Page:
The latest wave of Special Collectors Editions from the Dragon Dynasty label put out by Genius/Weinstein Home Entertainment is four Shaw Brothers martial arts classics: "My Young Auntie", "36 Chambers of Shaolin", "King Boxer: Five Fingers of Death" and "The One-Armed Swordsman". "My Young Auntie" stars Kara Hui as Ching Dai-nan, a young woman who travels to find a long-lost relative, Yu Jing-chuen (played by director Chia-Liang Liu) in order to seek help in protecting her late husband's will from his greedy brother.
Gordon Liu stars as Liu Yu-te in the Hong Kong classic, "36 Chambers of Shaolin." Yu-te remains a peaceful soul until General Tien (Lo Lieh) attacks his village. Realizing that he must do something to stop the general, he heads to a nearby temple, where the monks rename him and agree to teach him the increasingly difficult 35 chambers of Shaolin kung-fu. "One-Armed Swordsman" stars
"King Boxer" stars Lo Lieh as Chao Chih-hao, who has been learning the martial arts from his master (Wen Chung Ku) until the master decides that he has taught the young man all he can, and tells him to head to a school to learn from the masters there. While it's difficult to leave his master and the master's beautiful daughter, his master does teach him to master the Iron Fist in time to take on a rival school.
VIDEO: All four films are presented in 2.35:1 anamorphic widescreen by Genius Home Entertainment. These are mostly impressive transfers, considering the fact that I've seen quite a few Hong Kong films that look worn or quite worn. "King Boxer" is from 1972 and looks absolutely terrific, appearing sharp and well-defined. Extras or no extras (although it's great that there are extras), these titles are worth it for the presentations alone, as the studio really did a fine job cleaning these films up for these releases. While there are a few specks and minor marks on occasion, the elements otherwise appear in tip-top fighting shape. Colors do not appear faded or otherwise problematic. Count these as four more Dragon Dynasty presentations that I'm impressed with - I have to imagine that these films have not looked this good since they were originally released in theatres.
SOUND: All four films offer Mandarin mono and English dubbed mono. The English dubbed soundtracks are - not surprisingly - rather poorly dubbed. The Canontese soundtracks seemed okay for their age, with flat sound effects and score, but clear dialogue.
EXTRAS: Quentin Tarantino is listed as providing a commentary on two of the films ("King Boxer" and "The One-Armed Swordsman"), but actually only appears on the track for "Boxer", where he provides an animated and quite fascinating discussion of the film with film critics Elvis Mitchell and David Chute. Chute does let the other two do a lot of the chatting, but contributes some good information, as well. Overall, this was an extremely informative track with some great facts about the film's release. The other commentaries may lack the energy of Tarantino, but they also provide a great deal of analysis and insight: rapper/fan The RZA and film critic Andy Klein contribute their thoughts to "The 36th Chamber of Shaolin", while Klein and Mitch chat about "My Young Auntie" and Klein steps in again with Chute for "One-Armed Swordsman".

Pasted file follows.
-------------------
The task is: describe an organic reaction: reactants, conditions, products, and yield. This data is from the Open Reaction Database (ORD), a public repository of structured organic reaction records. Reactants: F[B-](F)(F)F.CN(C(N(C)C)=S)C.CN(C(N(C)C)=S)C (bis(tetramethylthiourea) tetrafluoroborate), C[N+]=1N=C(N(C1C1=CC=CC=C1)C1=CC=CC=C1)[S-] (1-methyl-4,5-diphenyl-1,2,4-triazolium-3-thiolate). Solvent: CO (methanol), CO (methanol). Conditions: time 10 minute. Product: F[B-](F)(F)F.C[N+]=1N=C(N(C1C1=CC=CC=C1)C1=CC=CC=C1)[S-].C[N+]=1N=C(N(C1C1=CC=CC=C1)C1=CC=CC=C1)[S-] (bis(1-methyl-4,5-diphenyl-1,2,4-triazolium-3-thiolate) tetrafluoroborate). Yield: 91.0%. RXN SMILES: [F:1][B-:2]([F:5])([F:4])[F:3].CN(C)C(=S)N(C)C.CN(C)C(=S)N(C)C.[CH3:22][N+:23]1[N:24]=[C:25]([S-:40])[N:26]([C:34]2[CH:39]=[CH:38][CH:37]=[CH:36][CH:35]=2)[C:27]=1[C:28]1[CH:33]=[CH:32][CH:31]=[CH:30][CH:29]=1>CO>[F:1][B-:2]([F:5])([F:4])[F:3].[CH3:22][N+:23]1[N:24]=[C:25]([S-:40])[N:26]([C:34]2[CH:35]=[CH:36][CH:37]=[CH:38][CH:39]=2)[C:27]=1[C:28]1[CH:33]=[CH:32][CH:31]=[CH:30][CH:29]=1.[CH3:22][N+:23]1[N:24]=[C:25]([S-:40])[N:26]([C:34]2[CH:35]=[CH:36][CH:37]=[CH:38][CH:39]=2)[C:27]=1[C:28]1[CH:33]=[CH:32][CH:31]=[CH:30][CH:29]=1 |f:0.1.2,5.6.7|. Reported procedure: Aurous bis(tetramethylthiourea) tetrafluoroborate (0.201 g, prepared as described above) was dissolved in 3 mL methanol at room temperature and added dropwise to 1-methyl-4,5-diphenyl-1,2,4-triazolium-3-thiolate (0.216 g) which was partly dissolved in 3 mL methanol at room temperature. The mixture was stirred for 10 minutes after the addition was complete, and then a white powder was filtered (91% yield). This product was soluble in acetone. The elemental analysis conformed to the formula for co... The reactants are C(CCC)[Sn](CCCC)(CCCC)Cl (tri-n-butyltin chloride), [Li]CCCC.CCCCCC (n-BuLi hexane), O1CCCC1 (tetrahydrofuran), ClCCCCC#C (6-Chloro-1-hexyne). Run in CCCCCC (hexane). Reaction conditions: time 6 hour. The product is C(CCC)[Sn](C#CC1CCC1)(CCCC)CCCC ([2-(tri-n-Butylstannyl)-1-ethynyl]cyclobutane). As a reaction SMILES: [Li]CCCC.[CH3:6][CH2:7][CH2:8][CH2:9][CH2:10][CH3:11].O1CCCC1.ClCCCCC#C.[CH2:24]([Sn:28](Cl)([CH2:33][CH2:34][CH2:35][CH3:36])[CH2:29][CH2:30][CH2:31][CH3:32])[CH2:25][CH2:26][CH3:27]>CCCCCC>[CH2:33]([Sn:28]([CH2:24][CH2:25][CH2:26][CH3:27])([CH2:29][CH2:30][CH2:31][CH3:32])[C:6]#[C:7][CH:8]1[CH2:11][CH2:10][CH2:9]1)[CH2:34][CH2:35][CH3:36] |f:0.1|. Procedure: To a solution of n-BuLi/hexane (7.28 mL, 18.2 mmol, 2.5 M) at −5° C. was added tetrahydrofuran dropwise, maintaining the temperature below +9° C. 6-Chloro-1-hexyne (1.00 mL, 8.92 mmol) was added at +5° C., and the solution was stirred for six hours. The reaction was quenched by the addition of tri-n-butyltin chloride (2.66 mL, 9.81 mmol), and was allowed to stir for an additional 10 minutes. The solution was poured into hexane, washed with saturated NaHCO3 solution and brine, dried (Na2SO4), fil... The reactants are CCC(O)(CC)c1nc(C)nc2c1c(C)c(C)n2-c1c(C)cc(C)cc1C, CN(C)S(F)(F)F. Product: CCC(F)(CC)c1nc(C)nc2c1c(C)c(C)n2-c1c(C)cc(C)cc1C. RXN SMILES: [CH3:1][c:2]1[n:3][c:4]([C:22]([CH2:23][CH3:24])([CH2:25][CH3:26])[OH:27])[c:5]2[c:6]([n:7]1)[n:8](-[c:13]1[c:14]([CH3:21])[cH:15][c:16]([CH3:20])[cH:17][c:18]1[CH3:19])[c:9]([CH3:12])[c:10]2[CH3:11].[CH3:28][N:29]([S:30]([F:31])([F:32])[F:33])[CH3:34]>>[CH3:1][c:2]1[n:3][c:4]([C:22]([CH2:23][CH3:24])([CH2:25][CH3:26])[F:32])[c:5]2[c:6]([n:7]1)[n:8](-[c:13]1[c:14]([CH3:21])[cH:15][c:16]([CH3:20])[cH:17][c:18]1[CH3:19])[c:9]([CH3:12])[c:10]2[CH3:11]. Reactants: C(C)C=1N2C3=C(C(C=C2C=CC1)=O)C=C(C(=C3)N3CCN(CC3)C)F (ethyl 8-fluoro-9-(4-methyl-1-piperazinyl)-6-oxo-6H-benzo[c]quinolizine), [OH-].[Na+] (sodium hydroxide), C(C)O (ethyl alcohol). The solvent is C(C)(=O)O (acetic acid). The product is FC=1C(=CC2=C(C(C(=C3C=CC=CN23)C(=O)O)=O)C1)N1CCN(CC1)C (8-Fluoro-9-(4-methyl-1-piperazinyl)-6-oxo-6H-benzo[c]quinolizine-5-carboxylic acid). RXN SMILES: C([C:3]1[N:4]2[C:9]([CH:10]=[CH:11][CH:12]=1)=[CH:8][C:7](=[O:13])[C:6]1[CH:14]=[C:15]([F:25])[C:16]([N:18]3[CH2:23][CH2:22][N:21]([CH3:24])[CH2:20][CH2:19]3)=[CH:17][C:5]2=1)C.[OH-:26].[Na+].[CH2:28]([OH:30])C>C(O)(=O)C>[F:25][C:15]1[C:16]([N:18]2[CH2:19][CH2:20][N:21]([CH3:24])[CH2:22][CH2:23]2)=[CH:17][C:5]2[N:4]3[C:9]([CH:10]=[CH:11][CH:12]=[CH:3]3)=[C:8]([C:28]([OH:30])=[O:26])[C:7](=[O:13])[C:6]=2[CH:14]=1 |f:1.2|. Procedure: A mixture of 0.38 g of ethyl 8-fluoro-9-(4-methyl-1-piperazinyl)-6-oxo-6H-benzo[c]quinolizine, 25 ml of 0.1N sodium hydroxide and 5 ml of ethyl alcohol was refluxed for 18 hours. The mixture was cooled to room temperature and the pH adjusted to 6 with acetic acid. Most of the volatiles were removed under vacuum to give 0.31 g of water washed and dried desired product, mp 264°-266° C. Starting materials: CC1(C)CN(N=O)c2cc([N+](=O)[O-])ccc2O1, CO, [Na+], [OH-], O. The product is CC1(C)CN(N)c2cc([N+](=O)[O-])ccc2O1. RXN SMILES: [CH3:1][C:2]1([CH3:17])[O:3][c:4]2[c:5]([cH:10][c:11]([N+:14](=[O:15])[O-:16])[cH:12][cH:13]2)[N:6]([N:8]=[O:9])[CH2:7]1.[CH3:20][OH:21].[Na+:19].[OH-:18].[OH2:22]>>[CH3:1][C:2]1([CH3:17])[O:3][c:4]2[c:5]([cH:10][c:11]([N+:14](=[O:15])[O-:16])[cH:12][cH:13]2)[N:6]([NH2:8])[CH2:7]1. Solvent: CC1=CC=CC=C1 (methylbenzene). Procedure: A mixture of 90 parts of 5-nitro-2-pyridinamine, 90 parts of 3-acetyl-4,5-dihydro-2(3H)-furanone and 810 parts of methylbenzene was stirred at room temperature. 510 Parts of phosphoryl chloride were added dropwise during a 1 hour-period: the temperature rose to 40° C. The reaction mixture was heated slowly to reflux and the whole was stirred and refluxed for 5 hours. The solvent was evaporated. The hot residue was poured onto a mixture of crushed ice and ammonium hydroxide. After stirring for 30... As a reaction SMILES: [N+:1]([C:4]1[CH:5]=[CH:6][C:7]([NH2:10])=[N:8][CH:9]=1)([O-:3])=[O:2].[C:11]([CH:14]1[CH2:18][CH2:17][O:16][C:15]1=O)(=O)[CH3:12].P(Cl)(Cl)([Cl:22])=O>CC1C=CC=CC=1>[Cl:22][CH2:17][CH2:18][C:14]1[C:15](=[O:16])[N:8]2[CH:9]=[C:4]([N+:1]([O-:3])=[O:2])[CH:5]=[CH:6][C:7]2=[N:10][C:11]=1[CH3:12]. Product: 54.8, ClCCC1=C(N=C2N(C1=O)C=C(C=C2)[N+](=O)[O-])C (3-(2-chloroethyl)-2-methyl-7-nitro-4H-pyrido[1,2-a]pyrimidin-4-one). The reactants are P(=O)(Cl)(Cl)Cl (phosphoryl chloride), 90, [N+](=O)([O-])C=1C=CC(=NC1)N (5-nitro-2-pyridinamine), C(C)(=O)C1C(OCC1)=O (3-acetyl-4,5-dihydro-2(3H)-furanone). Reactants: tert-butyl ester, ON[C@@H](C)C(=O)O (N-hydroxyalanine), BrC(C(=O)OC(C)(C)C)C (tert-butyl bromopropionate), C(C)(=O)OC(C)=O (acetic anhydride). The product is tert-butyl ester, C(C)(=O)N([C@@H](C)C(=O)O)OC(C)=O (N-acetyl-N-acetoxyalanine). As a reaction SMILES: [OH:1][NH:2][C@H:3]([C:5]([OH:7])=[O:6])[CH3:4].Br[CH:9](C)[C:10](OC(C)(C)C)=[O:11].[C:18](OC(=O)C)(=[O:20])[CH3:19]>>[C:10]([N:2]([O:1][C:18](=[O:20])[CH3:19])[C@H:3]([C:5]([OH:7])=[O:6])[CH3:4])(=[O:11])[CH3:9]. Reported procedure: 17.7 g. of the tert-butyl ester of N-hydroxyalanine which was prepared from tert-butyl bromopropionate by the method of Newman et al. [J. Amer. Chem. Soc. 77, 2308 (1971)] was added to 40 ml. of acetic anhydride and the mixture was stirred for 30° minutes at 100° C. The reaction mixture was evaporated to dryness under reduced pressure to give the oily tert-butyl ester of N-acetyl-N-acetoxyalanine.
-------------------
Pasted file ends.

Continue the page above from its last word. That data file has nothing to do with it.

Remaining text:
However, the commentary track on each title is not the end of the features, as all four offer quite a few more great supplements, such as ("One-Armed Swordsman"): Interview with star Jimmy Wang Wu, interview with scholars David Chute and Andy Klein, "The Master Chang Cheh" featurette, stills, trailers and bios for those providing the commentaries. "King Boxer" offers interviews with director Chang Haw-Jeong, action director Lau Kar-Wing and film scholars David Chute and Andy Klein. "Boxer" also offers a stills gallery, trailers and commentator bios. "My Young Auntie" offers slightly less features, boasting interviews with star Kara Hui and film scholars David Chute and Andy Klein, stills, trailers and commentator bios. Finally, "36 Chambers of Shaolin" offers a video for Wu-Tang Clan's "Gravel Pit", an interview with Gordon Liu, interviews with The RZA and film scholars David Chute and Andy Klein, "Shaolin: A Hero Birthplace" featurette, stills, trailers and commentator bios.
Final Thoughts: Hong Kong fans get a treat with these four DVDs, as the Weinstein Company and Genius Home Entertainment have done a wonderful job putting these classics out on DVD with presentations that look fresh and some very enjoyable bonus features. Highly recommended.